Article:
'module': 'path.to.module',
    'function': 'MyClass.bar'
}]

which is roughly equivalent to:

class MyClass(object):
    @silk_profile()
    def bar(self):
        pass

The below summarizes the possibilities:

"""
Dynamic function decorator
"""

SILKY_DYNAMIC_PROFILING = [{
    'module': 'path.to.module',
    'function': 'foo'
}]

# ... is roughly equivalent to
@silk_profile()
def foo():
    pass

"""
Dynamic method decorator
"""

SILKY_DYNAMIC_PROFILING = [{
    'module': 'path.to.module',
    'function': 'MyClass.bar'
}]

# ... is roughly equivalent to
class MyClass(object):

    @silk_profile()
    def bar(self):
        pass

"""
Dynamic code block profiling
"""

SILKY_DYNAMIC_PROFILING = [{
    'module': 'path.to.module',
    'function': 'foo',
    # Line numbers are relative to the function as opposed to the file in which it resides
    'start_line': 1,
    'end_line': 2,
    'name': 'Slow Foo'
}]

# ... is roughly equivalent to
def foo():
    with silk_profile(name='Slow Foo'):
        print (1)
        print (2)
    print(3)
    print(4)

Note that dynamic profiling behaves in a similar fashion to that of the python mock framework in that we modify the function in-place e.g:

""" my.module """
from another.module import foo

# ...do some stuff
foo()
# ...do some other stuff

,we would profile foo by dynamically decorating my.module.foo as opposed to another.module.foo:

SILKY_DYNAMIC_PROFILING = [{
    'module': 'my.module',
    'function': 'foo'
}]

If we were to apply the dynamic profile to the functions source module another.module.foo after it has already been imported, no profiling would be triggered.

Code Generation

Silk currently generates two bits of code per request:

Both are intended for use in replaying the request. The curl command can be used to replay via command-line and the python code can be used within a Django unit test or simply as a standalone script.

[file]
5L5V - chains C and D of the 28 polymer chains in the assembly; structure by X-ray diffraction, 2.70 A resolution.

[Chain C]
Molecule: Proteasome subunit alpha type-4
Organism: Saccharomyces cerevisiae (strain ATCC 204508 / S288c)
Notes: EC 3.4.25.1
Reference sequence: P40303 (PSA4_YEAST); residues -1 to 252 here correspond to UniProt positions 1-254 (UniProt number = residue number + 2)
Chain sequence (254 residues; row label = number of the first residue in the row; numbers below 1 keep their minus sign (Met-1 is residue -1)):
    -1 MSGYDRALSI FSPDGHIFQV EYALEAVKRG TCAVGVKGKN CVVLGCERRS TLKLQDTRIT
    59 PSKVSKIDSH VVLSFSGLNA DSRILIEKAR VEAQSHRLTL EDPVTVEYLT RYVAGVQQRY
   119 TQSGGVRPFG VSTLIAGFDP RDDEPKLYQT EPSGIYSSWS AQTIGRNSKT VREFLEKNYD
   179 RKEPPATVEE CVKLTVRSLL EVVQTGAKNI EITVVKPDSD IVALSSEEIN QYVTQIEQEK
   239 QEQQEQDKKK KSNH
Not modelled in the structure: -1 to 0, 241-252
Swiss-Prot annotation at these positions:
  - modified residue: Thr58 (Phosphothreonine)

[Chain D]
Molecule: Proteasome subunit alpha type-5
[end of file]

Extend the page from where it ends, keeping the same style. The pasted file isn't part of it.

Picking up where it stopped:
Installation

Existing Release

Pip

Silk is on PyPi. Install via pip (into your virtualenv) as follows:

pip install django-silk

Github Tag

Releases of Silk are available on github.

Once downloaded, run:

pip install dist/django-silk-<version>.tar.gz

Then configure Silk in settings.py:

MIDDLEWARE_CLASSES = (
    ...
    'silk.middleware.SilkyMiddleware',
)

INSTALLED_APPS = (
    ...
    'silk'
)

and to your urls.py:

urlpatterns += patterns('', url(r'^silk', include('silk.urls', namespace='silk')))

before running syncdb:

python manage.py syncdb

Silk will automatically begin interception of requests and you can proceed to add profiling if required. The UI can be reached at /silk/

Master

First download the source, unzip and navigate via the terminal to the source directory. Then run:

python package.py mas

You can either install via pip:

pip install dist/django-silk-mas.tar.gz

or run setup.py:

tar -xvf dist/django-silk-mas.tar.gz
python dist/django-silk-mas/setup.py

You can then follow the steps in ‘Existing Release’ to include Silk in your Django project.

Roadmap

I would eventually like to use this in a production environment. There are a number of things preventing that right now:

  • Effect on performance.
    • For every SQL query executed, Silk executes another.
  • Questionable stability.
  • Space concerns.
    • Silk would quickly generate a huge number of database records.
    • Silk saves down both the request body and response body for each and every request handled by Django.
  • Security risks involved in making the Silk UI available.
    • e.g. POST of password forms
    • exposure of session cookies